what it looks like now again

You sit over a one-bar electric fire in a rented room. As soon as you feel recovered from the commute you’ll boil some potatoes on the gas ring, then, three minutes before they’re done, drop an egg into the same water. You can hear the family downstairs laughing at something, some dressed-up cats or something, on the internet. After people have cooked, they can often get use out of their gadgets–join a world building game, preorder the gadget they want next–although the load soon precipitates a brownout. During the day you work in a 7th floor office in the Strand. Publicity for a fuel corporate. It’s nice. All very heads-down but worth it to have the security. Last year you got involved with an East Midlands junkie who claimed to have a telepathic link to another world & to be able to control a 3d printer with their mind alone, & they turned out to be seventeen not twenty seven as they said, & after their staffie/mastiff cross, which they were looking after for a friend in rehab, bit two fingers off your ex’s left hand when he came back from an oil-exploration contract in one of the ‘stans, you forget which one, they fitted all the lights in the house with blue bulbs then tried to commit suicide in your bath in an excess of adolescent self-disgust. It was a cry for help. They’ve gone now–last you heard they were with a grindcore musician in Peckham–and you’re glad, but you miss their smell, which was instantly exciting; & their dysfunctionality, which you remember as “character”. The sex was tremendous, if a little full on & tiring. Outside it’s minus ten & you have no idea what’s happening on the old housing estates by the river. “Welcome to London,” someone in the office said today. That got a laugh. “Welcome to the managerial classes.” All he really meant was that like everyone else he would do anything to stay this side of the line.

a day in the country

People with a European 4×4. People with an Asian 4×4. People with scarves. People who think they have a sense of direction. People wearing a complete outfit of rural fashion clothing– including identical oiled cotton jackets and hats– and carrying a peculiarly long kind of walking stick, who ask you if you’ve “been through the cattle” as if it’s a crime, or a rite, or the adventure of a lifetime. People with a “working dog” they can’t control. People who are telling each other as you pass, “Of course it’s still very Catholic round here.” People who, in the coming days, will have a wall knocked down in their Richmond home and find a great hoard of household rubbish–broken beds, cheap soiled mattresses, used unpaired shoes stuffed into plastic bags–which has been bricked in by a former owner, and for whom there will be no psychic upshot or metaphysical learning curve, only the end of the story. Or so you expect.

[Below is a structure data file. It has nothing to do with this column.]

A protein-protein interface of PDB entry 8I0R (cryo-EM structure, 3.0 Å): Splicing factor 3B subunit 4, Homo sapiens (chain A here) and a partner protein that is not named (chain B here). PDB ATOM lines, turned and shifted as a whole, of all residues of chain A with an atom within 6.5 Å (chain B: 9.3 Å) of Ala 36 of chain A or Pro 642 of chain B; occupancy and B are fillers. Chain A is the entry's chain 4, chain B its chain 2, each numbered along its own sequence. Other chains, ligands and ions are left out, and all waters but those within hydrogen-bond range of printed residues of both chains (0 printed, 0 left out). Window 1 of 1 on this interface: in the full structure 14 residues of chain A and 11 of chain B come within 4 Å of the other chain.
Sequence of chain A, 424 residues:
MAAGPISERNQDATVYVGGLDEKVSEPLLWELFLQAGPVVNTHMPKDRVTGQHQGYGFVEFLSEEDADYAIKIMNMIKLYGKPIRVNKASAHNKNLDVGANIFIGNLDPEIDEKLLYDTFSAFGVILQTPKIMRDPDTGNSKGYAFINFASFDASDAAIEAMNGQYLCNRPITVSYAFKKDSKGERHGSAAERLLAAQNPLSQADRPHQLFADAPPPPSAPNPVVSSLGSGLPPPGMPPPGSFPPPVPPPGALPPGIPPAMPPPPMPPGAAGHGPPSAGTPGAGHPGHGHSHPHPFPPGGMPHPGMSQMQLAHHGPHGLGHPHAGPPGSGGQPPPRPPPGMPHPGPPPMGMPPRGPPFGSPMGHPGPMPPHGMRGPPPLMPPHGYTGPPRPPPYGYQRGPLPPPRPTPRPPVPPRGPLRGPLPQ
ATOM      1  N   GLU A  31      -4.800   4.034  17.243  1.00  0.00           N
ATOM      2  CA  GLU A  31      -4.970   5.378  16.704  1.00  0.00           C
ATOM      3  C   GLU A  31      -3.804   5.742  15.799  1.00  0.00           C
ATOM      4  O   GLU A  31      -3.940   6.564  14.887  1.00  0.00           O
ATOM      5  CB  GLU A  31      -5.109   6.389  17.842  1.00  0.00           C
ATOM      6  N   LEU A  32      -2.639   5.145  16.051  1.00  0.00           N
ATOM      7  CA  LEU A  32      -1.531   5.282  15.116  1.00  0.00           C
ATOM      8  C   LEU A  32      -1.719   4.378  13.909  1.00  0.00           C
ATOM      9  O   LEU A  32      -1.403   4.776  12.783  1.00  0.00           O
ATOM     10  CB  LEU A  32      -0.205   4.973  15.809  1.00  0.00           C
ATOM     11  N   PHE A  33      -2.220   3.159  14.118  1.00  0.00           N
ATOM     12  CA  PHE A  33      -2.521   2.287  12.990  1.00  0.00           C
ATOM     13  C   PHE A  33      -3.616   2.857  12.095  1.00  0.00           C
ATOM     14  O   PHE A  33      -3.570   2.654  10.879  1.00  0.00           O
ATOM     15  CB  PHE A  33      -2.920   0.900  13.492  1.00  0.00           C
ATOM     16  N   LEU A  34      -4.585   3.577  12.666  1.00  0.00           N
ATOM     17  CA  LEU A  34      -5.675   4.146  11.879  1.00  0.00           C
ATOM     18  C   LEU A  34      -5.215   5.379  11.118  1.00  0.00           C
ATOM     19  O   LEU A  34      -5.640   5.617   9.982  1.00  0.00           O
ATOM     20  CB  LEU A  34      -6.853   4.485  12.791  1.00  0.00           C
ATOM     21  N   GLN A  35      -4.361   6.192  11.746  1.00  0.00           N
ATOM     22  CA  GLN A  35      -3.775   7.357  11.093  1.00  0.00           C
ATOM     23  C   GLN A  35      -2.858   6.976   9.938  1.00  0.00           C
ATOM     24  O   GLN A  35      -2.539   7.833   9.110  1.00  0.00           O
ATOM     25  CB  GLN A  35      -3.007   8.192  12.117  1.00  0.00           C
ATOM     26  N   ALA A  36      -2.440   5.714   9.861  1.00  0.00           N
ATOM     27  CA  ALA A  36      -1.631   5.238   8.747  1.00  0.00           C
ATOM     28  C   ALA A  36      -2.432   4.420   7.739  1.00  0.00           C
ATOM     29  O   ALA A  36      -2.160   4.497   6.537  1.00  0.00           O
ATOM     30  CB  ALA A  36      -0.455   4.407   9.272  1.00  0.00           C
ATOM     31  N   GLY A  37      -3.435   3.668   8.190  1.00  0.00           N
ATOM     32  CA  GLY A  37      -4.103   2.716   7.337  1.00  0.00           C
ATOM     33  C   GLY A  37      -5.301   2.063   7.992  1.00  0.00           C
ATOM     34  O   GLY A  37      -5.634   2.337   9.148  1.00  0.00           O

best wishes as ever

Southern England just doesn’t seem as nice as it did, dear, so your father & I are moving north before Thames Valley prices drop even further. We were thinking of somewhere in the Harrogate area. Above 100m, obviously, and with a bit of ground for the dogs. It will be such fun for them, especially Pinnie. The fact is, darling, your father and I are rather surprised that this has happened to people like us. You do see why some of the Somerset people complained, don’t you, but I think we’ll always vote Tory. Anyway, best wishes as ever, and I’m sure you’ll do well with your little wellington boot shop.

royal estate

The palace turned out to be a stuffy, disappointing warren that just reeked of dogs. The Queen showed us around lots of small low-ceilinged rooms with fitted carpets, not what we were looking for at all. No real Elfland values or internal architecture left, except for that rather gorgeous river-frontage. She kept saying that she & her husband had been going to make this or that improvement, but everything was interrupted when, “They came back”. At one point she said, “We were going to sell up, go to the Deep West, but they came back. They came back, you see, & what can you do?” She never said who or what they were. There was an old labrador sleeping outside the back door. They also had a really quite smelly chihuaha, always gazing up at you, & when you petted it, “Oh she’ll go to anyone, that one. When you’re shopping she’ll go straight in your bag.” Meanwhile, honestly, Eldranol just sat there in the front room, watching US cable TV on satellite & in the end we decided no matter how close it was to the Evening Harbours it just wasn’t for us.

All the Elf Land here.

october

Seventeen jackdaws were conducting a meeting in their invisible boardroom between the pub chimneys. I felt a bit thin on the ground that day so I took the green slot up through the woods. My hearing was back in my left ear. Welcome home baby, I said, but I wondered if my affair was over with the binaural world & we were only going through the motions. The pylons made a sound like a bottling plant in the distance. There were church bells. Half-tuned motors snarled up from the garage in the valley like dogs behind a security fence. Sounds of an English village. Later, rain slopped off the front gutters of the closing shops in the twilight. Dark before seven, TVs on before eight; front rooms full of flickering light. The ads don’t even seem to be selling anything anymore, just updating, reprocessing their brand in the light of current consumer perceptions, fine tuning the engines of consumption. It’s less important that you buy our stuff than you buy any stuff. Soon be winter in a strange house.

street etiquette

Two people get out of their cars, slam the doors and greet each other– “Orright?” –in unison but an octave apart. The knack of “Orright?” is to pitch it as if the other person is at the far end of the village, even when they’re three feet away. It should sound cheerful, with a little musical lilt, but also imply that you have errands.